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Why do we tell stories?

Niall Williams said that we tell stories, “…to leave the world for a little while or go more deeply into it. We tell stories to heal the pain of living.” Does The Boy From Nowhere leave us with hope or despair?

Insiders v. Outsiders:

What values/attributes/beliefs are revered in the community? What barriers do outsiders face, and are those barriers culturally consistent?

We’re only as sick as our secrets.

Connection cannot occur without vulnerability. Good writing opens the reader and the writer to vulnerability. Do you support that idea?

Fiction v. Non-fiction:

How important is it to know that the events portrayed in memoir storytelling are true? Tim O’Brien, in his book, The Things They Carried, says it this way, “…story-truth is truer sometimes than happening-truth.”

How true are our memories?

Emotional truth v. historical accuracy. Our memory is always biased by gender, socio-economics, age, race, empathy, education, etc. How important is it that our memories are true, and who is to say? Also, what anchors our memories? Time and place, tastes, smells, sounds?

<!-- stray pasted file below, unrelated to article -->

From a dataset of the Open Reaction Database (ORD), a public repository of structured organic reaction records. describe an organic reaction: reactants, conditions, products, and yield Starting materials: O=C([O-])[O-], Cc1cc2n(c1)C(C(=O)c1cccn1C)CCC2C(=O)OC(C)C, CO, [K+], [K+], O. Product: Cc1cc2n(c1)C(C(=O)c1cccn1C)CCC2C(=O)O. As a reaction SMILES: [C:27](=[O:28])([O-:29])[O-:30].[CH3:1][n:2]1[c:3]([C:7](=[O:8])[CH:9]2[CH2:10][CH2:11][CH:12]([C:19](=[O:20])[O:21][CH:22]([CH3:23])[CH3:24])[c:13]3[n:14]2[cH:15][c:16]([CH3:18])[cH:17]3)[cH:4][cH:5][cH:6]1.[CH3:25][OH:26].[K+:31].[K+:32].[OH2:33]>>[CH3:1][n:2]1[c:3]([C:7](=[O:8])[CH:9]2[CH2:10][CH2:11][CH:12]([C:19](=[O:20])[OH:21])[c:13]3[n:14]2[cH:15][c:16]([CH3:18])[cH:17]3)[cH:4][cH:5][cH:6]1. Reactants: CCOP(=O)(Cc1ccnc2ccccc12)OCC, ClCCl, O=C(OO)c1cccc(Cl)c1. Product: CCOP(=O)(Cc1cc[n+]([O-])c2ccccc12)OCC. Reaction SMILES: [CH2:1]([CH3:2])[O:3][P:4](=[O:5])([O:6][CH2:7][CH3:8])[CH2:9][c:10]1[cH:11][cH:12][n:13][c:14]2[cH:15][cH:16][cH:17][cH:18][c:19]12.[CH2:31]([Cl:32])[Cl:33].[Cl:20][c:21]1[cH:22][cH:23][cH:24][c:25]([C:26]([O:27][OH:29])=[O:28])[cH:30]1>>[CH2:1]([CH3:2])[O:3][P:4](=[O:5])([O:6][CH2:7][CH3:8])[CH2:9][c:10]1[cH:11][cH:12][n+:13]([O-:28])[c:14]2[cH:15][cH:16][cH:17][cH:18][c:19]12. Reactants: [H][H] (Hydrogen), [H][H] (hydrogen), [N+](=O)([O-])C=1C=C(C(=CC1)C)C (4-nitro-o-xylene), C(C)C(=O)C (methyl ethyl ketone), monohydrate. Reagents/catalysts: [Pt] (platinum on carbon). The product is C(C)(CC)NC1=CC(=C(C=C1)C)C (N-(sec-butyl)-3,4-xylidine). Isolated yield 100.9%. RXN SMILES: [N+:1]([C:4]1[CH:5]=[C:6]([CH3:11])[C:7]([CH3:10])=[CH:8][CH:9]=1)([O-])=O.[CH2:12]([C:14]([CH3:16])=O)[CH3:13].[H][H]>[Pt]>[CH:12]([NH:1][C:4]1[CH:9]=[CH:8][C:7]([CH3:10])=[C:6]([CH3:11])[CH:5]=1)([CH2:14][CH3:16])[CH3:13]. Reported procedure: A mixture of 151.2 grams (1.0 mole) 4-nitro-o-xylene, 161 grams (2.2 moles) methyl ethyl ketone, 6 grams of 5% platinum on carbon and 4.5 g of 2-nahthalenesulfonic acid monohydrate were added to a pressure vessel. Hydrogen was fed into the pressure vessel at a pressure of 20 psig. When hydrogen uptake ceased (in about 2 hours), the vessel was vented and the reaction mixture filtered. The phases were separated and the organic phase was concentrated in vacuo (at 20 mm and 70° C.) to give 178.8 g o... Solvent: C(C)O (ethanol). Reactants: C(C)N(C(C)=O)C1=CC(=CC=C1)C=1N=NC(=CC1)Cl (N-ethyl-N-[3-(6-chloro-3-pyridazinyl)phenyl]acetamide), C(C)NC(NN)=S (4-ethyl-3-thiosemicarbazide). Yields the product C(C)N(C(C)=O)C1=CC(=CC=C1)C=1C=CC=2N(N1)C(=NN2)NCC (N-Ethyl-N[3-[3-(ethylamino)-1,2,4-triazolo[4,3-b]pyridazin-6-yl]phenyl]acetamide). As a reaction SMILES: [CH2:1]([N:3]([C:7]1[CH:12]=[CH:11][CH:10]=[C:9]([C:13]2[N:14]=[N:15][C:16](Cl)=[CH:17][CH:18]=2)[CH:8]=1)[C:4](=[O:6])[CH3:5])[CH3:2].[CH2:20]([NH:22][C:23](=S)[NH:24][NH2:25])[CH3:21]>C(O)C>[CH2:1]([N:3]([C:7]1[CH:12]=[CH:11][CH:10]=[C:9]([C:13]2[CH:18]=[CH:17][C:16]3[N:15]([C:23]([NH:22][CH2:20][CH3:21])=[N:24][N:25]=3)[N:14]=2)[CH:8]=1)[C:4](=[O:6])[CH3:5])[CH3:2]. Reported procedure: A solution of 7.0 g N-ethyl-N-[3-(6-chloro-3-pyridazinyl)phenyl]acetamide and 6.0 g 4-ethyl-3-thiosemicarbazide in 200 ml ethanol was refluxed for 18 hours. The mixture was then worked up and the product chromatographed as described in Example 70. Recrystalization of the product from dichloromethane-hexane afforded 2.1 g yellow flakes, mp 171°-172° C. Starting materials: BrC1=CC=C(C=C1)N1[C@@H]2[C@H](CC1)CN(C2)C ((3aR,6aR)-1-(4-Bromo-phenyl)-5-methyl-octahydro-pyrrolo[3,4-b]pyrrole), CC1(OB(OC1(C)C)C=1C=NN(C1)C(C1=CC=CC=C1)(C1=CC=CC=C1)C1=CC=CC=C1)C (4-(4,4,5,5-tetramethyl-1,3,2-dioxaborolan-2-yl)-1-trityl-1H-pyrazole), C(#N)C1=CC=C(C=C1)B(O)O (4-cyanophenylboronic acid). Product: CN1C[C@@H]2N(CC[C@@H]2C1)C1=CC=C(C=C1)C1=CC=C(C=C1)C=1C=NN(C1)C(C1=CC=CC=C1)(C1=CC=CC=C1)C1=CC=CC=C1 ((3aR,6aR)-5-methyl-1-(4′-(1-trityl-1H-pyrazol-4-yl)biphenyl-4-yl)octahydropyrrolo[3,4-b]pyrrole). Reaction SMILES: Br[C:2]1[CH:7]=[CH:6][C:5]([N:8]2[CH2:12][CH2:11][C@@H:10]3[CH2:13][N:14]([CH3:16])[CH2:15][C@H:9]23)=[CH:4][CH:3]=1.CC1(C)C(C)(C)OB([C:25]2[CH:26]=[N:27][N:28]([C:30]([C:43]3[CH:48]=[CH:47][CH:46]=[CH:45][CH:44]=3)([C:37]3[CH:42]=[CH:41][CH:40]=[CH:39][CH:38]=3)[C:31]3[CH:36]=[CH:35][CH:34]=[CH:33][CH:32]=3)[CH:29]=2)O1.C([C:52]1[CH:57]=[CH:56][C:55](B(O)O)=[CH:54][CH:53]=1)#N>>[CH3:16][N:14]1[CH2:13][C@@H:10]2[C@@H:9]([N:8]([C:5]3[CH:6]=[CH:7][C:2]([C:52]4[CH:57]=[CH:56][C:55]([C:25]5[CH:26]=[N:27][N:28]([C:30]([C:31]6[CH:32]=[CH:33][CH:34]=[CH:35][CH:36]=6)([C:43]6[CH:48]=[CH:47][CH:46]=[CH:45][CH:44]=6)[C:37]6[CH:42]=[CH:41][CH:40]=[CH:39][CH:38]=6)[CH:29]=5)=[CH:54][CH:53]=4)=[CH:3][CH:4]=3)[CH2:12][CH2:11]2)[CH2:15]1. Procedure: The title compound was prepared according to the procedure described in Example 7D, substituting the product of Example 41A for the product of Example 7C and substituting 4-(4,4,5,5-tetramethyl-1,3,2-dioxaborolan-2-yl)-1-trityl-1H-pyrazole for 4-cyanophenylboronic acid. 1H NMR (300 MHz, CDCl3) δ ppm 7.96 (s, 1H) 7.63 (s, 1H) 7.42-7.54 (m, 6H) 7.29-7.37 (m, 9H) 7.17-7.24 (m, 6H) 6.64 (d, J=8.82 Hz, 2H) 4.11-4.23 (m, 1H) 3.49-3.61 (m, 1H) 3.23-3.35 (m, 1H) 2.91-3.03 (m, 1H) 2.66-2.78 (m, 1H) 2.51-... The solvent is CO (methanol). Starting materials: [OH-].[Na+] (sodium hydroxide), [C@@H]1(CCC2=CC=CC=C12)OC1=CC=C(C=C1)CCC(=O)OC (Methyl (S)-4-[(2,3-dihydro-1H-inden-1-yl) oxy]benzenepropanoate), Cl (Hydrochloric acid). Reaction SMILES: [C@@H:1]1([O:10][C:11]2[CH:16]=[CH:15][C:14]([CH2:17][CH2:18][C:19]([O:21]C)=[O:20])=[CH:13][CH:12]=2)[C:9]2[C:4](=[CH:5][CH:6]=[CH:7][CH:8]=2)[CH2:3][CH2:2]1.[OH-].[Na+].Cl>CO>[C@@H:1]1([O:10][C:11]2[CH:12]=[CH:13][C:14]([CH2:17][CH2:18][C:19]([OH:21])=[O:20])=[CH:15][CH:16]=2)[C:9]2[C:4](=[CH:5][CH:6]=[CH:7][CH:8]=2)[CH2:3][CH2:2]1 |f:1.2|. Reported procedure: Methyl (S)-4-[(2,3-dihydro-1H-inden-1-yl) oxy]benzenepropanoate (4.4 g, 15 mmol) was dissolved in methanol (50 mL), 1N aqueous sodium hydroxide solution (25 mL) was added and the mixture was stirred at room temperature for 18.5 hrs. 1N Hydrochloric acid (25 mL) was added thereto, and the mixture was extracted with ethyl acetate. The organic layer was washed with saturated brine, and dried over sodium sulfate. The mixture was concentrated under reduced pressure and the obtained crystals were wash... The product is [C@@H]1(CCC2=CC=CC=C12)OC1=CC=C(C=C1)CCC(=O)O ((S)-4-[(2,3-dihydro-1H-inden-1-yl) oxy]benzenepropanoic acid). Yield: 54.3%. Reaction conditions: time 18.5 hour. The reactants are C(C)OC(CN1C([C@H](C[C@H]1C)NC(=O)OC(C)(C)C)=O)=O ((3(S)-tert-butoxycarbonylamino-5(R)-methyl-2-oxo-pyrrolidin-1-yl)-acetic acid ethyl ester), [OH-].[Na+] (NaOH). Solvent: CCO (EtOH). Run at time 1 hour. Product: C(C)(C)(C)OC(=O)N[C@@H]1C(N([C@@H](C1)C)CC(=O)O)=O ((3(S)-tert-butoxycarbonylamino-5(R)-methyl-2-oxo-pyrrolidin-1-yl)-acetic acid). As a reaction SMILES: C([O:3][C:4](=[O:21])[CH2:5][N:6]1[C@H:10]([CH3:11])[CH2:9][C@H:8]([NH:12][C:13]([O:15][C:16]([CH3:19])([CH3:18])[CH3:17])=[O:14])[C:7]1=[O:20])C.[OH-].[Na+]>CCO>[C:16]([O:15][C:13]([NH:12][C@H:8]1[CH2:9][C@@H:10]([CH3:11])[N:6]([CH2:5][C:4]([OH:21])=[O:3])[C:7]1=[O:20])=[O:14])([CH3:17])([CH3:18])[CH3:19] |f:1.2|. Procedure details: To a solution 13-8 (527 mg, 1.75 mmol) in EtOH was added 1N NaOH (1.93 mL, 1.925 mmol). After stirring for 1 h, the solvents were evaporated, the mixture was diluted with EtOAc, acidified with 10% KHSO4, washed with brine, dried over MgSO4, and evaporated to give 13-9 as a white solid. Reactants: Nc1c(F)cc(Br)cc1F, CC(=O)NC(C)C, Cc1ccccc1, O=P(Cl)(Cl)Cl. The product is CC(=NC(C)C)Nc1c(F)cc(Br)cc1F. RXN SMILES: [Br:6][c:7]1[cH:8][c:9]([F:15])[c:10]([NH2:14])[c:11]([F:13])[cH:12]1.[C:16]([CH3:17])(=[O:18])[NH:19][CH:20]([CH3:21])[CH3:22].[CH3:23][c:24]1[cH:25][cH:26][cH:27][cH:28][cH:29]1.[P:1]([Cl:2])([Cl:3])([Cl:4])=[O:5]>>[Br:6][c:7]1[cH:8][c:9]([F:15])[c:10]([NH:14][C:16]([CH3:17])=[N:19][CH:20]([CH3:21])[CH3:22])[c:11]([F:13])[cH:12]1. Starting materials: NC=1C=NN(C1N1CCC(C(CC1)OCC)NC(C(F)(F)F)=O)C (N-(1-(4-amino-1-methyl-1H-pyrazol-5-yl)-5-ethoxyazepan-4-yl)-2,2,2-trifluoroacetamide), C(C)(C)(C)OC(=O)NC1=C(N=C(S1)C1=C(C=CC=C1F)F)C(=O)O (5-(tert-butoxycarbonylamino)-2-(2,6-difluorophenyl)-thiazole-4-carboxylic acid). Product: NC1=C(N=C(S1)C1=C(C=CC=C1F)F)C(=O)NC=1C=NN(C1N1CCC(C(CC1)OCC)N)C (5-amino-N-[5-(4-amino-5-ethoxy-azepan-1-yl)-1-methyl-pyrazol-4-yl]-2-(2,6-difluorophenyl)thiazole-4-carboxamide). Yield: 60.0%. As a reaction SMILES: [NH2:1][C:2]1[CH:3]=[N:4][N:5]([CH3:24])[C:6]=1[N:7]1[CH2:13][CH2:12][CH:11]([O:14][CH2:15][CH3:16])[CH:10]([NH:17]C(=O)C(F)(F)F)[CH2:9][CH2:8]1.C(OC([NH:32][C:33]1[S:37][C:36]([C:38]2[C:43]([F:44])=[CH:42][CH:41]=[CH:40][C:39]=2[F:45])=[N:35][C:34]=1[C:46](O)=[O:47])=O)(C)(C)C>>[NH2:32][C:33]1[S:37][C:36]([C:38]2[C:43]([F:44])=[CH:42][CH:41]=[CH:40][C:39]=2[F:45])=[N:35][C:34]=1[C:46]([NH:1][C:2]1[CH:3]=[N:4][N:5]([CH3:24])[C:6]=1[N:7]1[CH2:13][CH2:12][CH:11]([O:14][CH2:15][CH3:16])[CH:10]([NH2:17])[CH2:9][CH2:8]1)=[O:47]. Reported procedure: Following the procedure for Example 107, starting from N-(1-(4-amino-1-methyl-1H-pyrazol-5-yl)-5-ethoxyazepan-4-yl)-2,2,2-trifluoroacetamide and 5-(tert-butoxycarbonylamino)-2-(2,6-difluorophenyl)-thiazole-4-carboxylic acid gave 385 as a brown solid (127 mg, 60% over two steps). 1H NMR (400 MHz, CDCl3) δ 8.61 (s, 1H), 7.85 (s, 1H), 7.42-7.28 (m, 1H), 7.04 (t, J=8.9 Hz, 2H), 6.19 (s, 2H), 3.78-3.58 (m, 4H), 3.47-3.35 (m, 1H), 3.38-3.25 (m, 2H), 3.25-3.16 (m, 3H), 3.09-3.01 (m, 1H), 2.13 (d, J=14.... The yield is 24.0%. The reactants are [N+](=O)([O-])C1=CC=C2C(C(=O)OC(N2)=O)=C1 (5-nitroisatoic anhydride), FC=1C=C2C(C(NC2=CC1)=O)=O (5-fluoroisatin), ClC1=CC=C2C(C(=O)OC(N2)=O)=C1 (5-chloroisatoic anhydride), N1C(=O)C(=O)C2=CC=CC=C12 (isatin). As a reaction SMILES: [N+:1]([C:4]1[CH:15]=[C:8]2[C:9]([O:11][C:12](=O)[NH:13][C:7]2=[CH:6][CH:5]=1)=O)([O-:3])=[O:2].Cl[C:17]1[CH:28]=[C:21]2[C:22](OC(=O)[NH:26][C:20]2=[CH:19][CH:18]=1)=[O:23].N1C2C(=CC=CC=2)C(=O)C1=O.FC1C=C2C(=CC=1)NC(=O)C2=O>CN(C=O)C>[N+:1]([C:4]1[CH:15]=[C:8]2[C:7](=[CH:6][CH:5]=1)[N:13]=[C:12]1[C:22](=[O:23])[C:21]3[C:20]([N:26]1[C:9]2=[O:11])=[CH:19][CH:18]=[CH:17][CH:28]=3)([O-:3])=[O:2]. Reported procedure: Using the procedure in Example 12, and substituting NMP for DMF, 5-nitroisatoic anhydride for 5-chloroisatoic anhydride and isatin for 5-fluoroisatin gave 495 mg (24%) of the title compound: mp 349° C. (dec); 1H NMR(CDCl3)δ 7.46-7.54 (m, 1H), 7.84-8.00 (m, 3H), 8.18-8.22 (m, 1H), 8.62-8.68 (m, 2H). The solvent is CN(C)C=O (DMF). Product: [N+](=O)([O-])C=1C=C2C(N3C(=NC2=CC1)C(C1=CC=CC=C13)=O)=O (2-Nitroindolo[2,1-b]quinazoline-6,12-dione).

How have parenting styles changed?

A young teenage reader responded to the episode with the frogs: “How did his parents not know what he was doing? My parents know when I’ve eaten an unhealthy snack.”


Has public awareness of the damage caused by bullying changed the behavior of young people? Is it possible that bullying those most vulnerable is simply a part of human nature? To what end?

Upward Mobility

Upward mobility, especially post WWII, was presented as available to anyone willing to work hard. At least that was the message then. Was it true? Is it true today? For whom? Is it realistic for today’s children to expect to have a better, easier life than that of their parents? How is better defined?

Readers' Guide to 
The Boy From Nowhere

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